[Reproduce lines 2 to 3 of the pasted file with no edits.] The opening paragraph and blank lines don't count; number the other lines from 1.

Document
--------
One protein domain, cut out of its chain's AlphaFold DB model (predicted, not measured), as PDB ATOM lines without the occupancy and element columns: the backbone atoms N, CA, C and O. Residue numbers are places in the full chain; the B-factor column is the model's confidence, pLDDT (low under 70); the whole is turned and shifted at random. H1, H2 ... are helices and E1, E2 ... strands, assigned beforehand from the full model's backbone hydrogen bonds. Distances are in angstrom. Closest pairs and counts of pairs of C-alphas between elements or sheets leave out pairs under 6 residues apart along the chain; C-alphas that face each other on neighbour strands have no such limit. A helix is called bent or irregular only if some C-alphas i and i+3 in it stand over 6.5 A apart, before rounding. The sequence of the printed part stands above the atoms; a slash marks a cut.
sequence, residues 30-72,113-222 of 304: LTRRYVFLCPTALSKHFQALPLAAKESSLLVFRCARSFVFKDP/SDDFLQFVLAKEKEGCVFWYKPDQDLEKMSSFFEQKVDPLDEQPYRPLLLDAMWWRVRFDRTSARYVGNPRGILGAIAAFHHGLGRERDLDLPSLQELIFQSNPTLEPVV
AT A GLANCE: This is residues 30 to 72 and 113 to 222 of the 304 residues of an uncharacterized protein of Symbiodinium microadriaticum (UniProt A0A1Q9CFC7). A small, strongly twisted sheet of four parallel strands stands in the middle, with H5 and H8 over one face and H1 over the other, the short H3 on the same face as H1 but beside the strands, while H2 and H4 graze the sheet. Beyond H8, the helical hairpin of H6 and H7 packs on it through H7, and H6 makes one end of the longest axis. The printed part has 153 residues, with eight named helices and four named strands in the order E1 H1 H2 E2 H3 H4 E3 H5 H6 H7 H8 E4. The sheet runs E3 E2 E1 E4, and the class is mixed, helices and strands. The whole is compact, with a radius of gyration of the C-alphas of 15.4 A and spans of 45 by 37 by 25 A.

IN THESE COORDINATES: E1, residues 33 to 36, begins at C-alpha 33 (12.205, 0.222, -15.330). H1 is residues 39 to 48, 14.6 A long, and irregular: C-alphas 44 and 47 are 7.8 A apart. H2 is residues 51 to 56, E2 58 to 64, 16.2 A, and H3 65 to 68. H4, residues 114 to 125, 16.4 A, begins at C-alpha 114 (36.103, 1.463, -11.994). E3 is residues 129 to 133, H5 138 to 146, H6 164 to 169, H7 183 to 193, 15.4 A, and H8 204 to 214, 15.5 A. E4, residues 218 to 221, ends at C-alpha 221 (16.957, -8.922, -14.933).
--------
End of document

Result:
AT A GLANCE: This is residues 30 to 72 and 113 to 222 of the 304 residues of an uncharacterized protein of Symbiodinium microadriaticum (UniProt A0A1Q9CFC7). A small, strongly twisted sheet of four parallel strands stands in the middle, with H5 and H8 over one face and H1 over the other, the short H3 on the same face as H1 but beside the strands, while H2 and H4 graze the sheet. Beyond H8, the helical hairpin of H6 and H7 packs on it through H7, and H6 makes one end of the longest axis. The printed part has 153 residues, with eight named helices and four named strands in the order E1 H1 H2 E2 H3 H4 E3 H5 H6 H7 H8 E4. The sheet runs E3 E2 E1 E4, and the class is mixed, helices and strands. The whole is compact, with a radius of gyration of the C-alphas of 15.4 A and spans of 45 by 37 by 25 A.

IN THESE COORDINATES: E1, residues 33 to 36, begins at C-alpha 33 (12.205, 0.222, -15.330). H1 is residues 39 to 48, 14.6 A long, and irregular: C-alphas 44 and 47 are 7.8 A apart. H2 is residues 51 to 56, E2 58 to 64, 16.2 A, and H3 65 to 68. H4, residues 114 to 125, 16.4 A, begins at C-alpha 114 (36.103, 1.463, -11.994). E3 is residues 129 to 133, H5 138 to 146, H6 164 to 169, H7 183 to 193, 15.4 A, and H8 204 to 214, 15.5 A. E4, residues 218 to 221, ends at C-alpha 221 (16.957, -8.922, -14.933).